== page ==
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(Photo: Wikimedia Commons)

Why Don’t We Manage the Ocean Like We Manage Land?

• July 02, 2014 • 12:11 PM

(Photo: Wikimedia Commons)

Scientists are arguing for a radical new approach to marine planning in tropical coastal environments.

More than a fifth of humanity lives close to a tropical coastline, and those stretches of the world are rapidly unraveling and already descending into environmental calamity. Fisheries are crashing, ocean acidity levels are rising, development is proceeding seemingly unchecked, and pollution from the land is washing into the seas, killing coral reefs and fueling algae outbreaks.

In a paper published today in Marine Pollution Bulletin, two dozen researchers, including social scientists, fisheries authorities, and marine law experts, argue that current approaches to managing these coastal areas are broken. “Current management of coastal marine environments suffers from a piecemeal approach, failure to recognize connectivity among local habitat units including critical links with inland systems, weak governance, corruption, and persistence of deeply embedded belief systems that view the ocean as unlimited and open to all,” they write.

The 1.95 billion people living within 100 kilometers of a tropical coastline, up from 1.36 billion today, will be hungry, impoverished, and dangerously frustrated.

They suggest a new, alternative approach. Instead of creating ad-hoc marine protected areas, fisheries restrictions, and restoration projects, the experts urge the widespread adoption of “marine spatial planning.” That means planning that’s based on the type of land-use planning already common around the world. That means zoning some areas for fishing, some areas for marine protections, and some areas for aquaculture.

“We looked at current trends in climate and human population, both of which indicate that the stress on coastal water is only going to increase—it’s not going to decrease,” says marine ecologist Peter Sale, a professor at the United Nations University in Ontario and the lead author of the new paper. “Current management approaches are simply not working.”

The group combined the results of climate modeling, population forecasting, and data on the loss of coral reefs to paint a worrying picture of a swollen coastal populace in 2050. The 1.95 billion people living within 100 kilometers of a tropical coastline, up from 1.36 billion today, will be hungry, impoverished, and dangerously frustrated—unless approaches to managing tropical oceans are overhauled. Without such reforms, the researchers say they are “confident” of forecasting the following for 2050:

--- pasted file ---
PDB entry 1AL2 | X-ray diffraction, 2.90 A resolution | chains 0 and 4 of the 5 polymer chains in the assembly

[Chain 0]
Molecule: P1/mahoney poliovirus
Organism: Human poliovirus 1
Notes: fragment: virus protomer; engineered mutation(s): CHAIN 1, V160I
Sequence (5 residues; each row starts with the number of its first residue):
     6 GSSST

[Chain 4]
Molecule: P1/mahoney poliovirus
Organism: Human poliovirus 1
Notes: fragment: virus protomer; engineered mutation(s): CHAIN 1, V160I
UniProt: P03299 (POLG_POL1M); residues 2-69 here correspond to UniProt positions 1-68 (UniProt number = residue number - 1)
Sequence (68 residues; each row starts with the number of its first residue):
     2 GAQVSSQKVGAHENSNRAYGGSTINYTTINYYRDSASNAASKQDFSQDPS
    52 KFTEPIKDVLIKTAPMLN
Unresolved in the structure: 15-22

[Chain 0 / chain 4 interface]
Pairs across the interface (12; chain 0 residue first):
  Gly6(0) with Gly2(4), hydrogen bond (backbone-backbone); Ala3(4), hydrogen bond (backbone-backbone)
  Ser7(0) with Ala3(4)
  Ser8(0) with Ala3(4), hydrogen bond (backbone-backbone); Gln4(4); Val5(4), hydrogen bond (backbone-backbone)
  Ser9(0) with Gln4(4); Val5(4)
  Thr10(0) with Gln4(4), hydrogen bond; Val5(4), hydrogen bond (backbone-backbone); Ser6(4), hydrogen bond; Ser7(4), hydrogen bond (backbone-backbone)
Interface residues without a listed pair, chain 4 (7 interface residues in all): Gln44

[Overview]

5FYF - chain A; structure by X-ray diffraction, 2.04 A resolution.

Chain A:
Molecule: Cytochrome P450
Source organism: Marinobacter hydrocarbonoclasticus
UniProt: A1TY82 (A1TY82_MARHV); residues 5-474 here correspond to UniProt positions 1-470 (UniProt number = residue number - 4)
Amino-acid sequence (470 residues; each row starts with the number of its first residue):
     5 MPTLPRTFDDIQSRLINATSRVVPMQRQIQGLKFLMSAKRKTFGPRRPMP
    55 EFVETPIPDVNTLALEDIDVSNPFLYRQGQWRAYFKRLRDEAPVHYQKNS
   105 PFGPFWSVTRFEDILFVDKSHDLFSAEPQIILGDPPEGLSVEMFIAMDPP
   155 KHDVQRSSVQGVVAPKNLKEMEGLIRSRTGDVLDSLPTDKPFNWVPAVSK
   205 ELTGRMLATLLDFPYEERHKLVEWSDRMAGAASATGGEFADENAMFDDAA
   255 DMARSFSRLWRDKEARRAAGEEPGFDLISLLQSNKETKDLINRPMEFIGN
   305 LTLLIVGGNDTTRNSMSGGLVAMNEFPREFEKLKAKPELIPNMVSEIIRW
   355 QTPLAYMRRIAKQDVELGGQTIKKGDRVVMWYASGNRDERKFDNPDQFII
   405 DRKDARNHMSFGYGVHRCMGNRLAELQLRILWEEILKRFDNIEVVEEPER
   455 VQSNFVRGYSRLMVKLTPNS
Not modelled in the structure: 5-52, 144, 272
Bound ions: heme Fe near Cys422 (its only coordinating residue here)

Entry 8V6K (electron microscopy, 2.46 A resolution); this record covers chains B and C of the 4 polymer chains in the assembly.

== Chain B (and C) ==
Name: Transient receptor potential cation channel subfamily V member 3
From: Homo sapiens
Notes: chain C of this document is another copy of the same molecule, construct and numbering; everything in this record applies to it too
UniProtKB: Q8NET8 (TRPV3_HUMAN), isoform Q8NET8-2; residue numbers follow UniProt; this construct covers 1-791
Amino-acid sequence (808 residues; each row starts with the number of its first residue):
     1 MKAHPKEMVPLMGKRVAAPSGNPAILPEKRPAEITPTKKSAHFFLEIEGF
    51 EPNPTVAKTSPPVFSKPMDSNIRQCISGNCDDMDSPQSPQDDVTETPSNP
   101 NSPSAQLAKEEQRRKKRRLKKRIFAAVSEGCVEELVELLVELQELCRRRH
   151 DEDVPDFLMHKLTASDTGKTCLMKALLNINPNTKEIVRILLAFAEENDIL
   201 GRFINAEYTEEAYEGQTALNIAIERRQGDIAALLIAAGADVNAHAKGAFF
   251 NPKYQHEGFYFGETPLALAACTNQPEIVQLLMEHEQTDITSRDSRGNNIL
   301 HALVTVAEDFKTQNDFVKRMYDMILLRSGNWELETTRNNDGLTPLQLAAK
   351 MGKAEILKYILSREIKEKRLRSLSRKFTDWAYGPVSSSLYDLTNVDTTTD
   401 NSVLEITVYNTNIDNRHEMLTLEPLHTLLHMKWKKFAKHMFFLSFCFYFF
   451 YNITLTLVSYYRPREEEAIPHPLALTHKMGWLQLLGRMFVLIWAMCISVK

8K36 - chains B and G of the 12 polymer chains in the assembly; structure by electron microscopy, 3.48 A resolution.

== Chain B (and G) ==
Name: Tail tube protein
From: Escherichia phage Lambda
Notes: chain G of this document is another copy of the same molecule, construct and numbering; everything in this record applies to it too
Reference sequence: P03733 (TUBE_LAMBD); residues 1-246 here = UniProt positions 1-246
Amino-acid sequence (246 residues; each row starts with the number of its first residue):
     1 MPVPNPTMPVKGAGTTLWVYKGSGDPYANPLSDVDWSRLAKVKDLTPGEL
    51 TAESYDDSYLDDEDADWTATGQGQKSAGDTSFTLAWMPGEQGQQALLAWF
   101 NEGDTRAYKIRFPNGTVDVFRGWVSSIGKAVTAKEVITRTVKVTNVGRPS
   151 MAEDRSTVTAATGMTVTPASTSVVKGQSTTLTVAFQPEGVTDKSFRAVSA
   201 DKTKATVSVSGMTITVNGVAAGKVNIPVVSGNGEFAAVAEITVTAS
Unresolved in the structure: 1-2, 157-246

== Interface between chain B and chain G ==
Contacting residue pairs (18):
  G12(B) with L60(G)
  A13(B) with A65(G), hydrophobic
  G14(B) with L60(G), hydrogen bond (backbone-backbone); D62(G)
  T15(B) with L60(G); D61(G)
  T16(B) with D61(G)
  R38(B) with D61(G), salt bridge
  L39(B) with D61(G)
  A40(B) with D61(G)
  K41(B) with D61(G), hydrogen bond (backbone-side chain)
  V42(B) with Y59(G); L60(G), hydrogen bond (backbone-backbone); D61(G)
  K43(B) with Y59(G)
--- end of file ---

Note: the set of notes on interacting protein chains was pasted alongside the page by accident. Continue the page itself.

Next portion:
(1) Most coastal fisheries will be chronically overfished or collapsed.

(2) Loss of reef habitat will further reduce fisheries production and strain food security.

(3) Land-based pollution will increase to the extent that hypoxia and harmful algal blooms are routinely present.

(4) Pressures of coastal development will combine with sea level rise and more intense storms to further intrude on and erode natural coastlines, severely reducing mangrove, salt marsh and sea grass habitats.

(5) The cost of dealing with these impacts will further strain coastal economies, and the future for people on tropical coasts in 2050 will be substantially more bleak than at present.

The really “irritating” thing about it all, according to Sale, is that we have the technology to fix the problems. But it’s useless so long as non-governmental organizations and other funders support projects that run for only several years and national governments shy away from radical actions. “This is possible to tackle,” he says.

John Upton
John Upton is a science journalist with an ecology background. He has written recently for VICE, Slate, Nautilus, Modern Farmer, Grist, and Audubon magazine. He blogs at Wonk on the Wildlife. Upton's favorite eukaryotes are fungi, but he won't fault you for being human. Follow him on Twitter @johnupton.

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